There are several unique ways the CHNS has contributed to the literature and the understanding of obesity. First and foremost, the data have contributed to understanding some of the dynamics in weight change. A number of studies have shown large increases in obesity at the upper end of the body mass index (BMI) distribution. Again, the CHNS work came early, and more recently other large-scale studies have addressed this topic [65, 66]. Further, the CHNS has been used to and separate out age, period and cohort effects to show that a very large cohort effect is occurring in China [67]. This cannot be replicated without the type of population-based cohort the CHNS represents.

Second, the CHNS work provides insights into the dynamic determinants of obesity in other countries and has opened avenues of scholarship. This is particularly the case with respect to environmental factors, such as transportation modes, food prices and many other underlying dimensions [50, 68, 69]. Complex longitudinal models explore how environmental factors affect diet and activity and in turn BMI shifts [70].

The role of urbanization has been a major focal point for scholars across the globe. Most of the literature has ascribed to urbanization a major role in association with obesity [71-77]. The CHNS not only focuses on urban-rural differences but also explores the more complex measure of urbanization and differences across the full spectrum of urbanicity [78, 79]. This is highlighted by most of the papers in this issue.

Third, the CHNS has contributed to the topic of the changing burden of obesity in subpopulations with lower vs. higher incomes and educations. The literature on obesity among women in LMICs is large, but most of it is based on repeated cross-sectional surveys, mainly the Measure Demographic and Health Surveys [71, 80-84]. The only longitudinal study that shows the systematic change in the burden of obesity by socioeconomic status within a country is one using the CHNS data [85].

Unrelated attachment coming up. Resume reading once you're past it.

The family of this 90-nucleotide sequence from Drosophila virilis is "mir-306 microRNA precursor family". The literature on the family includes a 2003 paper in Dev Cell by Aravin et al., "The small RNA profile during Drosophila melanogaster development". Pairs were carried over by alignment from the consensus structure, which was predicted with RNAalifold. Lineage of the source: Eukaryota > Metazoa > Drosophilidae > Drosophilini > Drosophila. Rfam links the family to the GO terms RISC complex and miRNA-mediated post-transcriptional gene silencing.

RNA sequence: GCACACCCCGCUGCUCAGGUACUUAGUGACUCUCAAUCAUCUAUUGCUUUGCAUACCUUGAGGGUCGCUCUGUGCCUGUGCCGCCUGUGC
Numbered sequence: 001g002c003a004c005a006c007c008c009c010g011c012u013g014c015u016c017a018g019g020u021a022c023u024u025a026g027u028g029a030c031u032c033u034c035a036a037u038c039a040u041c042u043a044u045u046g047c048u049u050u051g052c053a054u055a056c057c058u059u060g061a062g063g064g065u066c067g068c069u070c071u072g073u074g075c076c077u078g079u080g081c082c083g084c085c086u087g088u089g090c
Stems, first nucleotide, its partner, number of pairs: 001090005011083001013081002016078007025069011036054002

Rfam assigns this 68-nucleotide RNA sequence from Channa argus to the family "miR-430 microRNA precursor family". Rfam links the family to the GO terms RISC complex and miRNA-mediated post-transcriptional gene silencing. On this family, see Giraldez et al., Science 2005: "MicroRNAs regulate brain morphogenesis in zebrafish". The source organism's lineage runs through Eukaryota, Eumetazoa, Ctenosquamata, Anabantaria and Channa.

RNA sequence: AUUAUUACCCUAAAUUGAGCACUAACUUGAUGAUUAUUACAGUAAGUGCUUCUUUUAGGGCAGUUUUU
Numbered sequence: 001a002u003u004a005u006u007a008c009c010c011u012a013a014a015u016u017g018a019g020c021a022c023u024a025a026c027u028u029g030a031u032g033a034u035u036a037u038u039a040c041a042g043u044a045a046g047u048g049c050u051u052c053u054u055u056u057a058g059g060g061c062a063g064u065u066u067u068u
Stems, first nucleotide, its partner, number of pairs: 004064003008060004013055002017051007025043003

Fourth, the CHNS records long-term patterns of weight change. Few studies have applied latent class trajectory methods to study weight change in populations undergoing modernization. Other studies that tackle trajectories have focused on overweight and obesity as opposed to weight change and have not used 20 years of data. Gordon-Larsen et al. derived latent class trajectory methods in their paper in this issue and a series of forthcoming papers to examine the effects of weight trajectories on cardiometabolic risk factors (inflammation, lipids, hypertension, diabetes) [86].

Other important research on obesity uses longitudinal data from the exceptional set of studies of developmental origins and their effects on body composition, growth, obesity and other cardiometabolic risk factors in the Consortium of Health-Oriented Research in Transitioning Societies, a group of birth cohort studies in LMICs (Brazil, Guatemala, India, the Philippines and South Africa) [87-92], but there are few LMIC birth cohorts. The cohort studies provide insights into the role of early life undernutrition and future health outcomes. The CHNS is not a birth cohort, so it does not contribute to this area of research in same way. Alternatively, the CHNS collects data on young children who are followed over time, allowing longitudinal follow-up and recording of early life exposures in relation to future health outcomes.